If you find liquid ginger or green color on the floor right beside your car, the water pump is the suspect. Coolant is presumed to pour into the shaft, which ultimately locks the shaft to turn. 

The result of this is a dropping circulation belt that makes your car non-derivable. When you run the engine, a few amounts of liquid might leak. As the engine stops the leakage from the water pump stops as well.

3. Smoke Or Steam

The damaged engine, which is near the fan of the pump, creates smoke or steam coming out of the radiator or hood. 

If you find smoke from these parts, stop the car immediately. This smoke is highly one of the signs of water pump failure. In this situation, the first thing to do is to call the experts or use some maintenance tips that you know. 

But, never try to restart the car as the engine is hot and would have some real hazardous consequences.

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4. Engine Overheating

Engine overheating is one of the answers to the question “How to tell if water pump is bad?”. Now you already know that an overheated engine and water pump affect each other, adding coolant to the engine is helpful. 

As the bad water pump for car would never let the engine cool down, hence, temperature increases directly indicate the bad one.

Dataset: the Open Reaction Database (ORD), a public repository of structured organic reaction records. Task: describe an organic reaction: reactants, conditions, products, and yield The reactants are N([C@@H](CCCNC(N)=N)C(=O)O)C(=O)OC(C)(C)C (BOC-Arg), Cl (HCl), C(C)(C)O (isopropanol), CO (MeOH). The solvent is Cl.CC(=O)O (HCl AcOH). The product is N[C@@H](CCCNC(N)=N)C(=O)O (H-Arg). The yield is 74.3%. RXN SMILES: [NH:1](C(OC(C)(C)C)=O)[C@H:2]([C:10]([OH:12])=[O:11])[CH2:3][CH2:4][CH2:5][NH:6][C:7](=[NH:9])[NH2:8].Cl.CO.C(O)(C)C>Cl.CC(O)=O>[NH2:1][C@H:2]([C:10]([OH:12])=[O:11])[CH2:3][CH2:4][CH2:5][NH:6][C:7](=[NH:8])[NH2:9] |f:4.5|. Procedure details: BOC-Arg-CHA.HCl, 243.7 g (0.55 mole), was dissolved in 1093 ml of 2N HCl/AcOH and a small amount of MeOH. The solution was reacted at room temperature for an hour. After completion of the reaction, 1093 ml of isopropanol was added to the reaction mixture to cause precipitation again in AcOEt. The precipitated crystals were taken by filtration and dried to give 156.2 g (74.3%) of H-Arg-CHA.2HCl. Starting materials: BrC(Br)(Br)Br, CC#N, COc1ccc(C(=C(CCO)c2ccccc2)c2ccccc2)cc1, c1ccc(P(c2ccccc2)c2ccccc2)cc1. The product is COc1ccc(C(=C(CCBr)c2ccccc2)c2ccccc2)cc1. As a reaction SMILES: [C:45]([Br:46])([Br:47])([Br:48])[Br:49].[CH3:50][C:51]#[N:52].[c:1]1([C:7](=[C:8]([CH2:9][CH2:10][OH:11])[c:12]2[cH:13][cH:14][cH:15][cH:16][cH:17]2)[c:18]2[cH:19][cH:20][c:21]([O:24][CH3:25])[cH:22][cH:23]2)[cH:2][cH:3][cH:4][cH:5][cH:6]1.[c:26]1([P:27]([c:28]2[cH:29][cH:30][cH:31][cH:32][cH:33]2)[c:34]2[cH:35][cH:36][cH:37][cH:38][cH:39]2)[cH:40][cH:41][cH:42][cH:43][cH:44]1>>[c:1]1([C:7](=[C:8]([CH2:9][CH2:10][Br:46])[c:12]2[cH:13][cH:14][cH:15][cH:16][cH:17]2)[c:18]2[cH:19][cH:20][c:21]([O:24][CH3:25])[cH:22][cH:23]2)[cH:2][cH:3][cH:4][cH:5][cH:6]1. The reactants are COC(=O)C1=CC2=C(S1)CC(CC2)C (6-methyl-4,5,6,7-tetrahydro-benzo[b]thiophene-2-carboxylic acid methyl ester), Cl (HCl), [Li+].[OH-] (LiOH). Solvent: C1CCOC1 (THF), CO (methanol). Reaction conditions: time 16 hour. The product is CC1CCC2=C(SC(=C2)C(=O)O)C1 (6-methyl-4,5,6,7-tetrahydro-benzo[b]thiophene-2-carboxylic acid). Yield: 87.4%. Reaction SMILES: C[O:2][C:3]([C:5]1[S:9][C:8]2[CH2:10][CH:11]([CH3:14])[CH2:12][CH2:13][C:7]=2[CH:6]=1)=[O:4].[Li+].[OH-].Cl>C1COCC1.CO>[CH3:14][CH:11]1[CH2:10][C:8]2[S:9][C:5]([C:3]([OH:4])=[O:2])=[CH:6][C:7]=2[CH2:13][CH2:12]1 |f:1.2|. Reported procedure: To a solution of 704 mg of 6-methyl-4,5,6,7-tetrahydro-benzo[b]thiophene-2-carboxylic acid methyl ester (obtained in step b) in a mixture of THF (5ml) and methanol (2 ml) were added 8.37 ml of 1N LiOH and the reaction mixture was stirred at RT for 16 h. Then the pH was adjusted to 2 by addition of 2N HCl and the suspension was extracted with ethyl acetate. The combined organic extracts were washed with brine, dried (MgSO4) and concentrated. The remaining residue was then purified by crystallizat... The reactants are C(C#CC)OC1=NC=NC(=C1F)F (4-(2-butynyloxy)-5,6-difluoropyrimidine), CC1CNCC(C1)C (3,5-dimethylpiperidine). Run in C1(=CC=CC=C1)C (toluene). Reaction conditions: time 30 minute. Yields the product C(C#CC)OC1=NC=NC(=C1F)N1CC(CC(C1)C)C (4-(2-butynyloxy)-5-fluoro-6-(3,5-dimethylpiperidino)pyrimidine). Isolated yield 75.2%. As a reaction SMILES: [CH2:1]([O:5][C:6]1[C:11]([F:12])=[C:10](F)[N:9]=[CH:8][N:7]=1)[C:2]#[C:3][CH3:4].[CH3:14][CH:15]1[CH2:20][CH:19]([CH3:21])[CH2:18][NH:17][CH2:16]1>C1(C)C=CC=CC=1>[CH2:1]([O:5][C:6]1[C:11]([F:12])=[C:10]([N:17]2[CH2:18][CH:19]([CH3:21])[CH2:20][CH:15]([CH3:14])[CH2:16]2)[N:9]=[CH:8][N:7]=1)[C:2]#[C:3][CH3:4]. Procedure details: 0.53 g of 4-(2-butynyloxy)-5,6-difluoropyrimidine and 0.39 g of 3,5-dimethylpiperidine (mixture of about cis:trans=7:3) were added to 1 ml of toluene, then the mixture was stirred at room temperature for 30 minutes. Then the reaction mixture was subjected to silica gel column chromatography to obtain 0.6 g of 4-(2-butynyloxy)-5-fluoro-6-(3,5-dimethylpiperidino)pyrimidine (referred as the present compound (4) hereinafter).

bad water pump symptoms car
Different bad water pump symptoms can show in an engine overheating. (Photo: Medium)

5. Abnormal Temperature Gauge

When you are not certain that the water pump is damaged, check the execution of a cooling system of the car through a temperature gauge. 

If the needle is running back and forth, surely there’s a faulty water pump. To handle such a situation, let the mechanic look at it.

6. Pump Rust 

In many cases, the coolant might leak, but they leak very slowly. New car owners might think that this is a good thing since you will not get outflow coolant right?

However, most of the time it is impossible to know by checking under the car for a water puddle. And this slow coolant leak will lead to pump rust.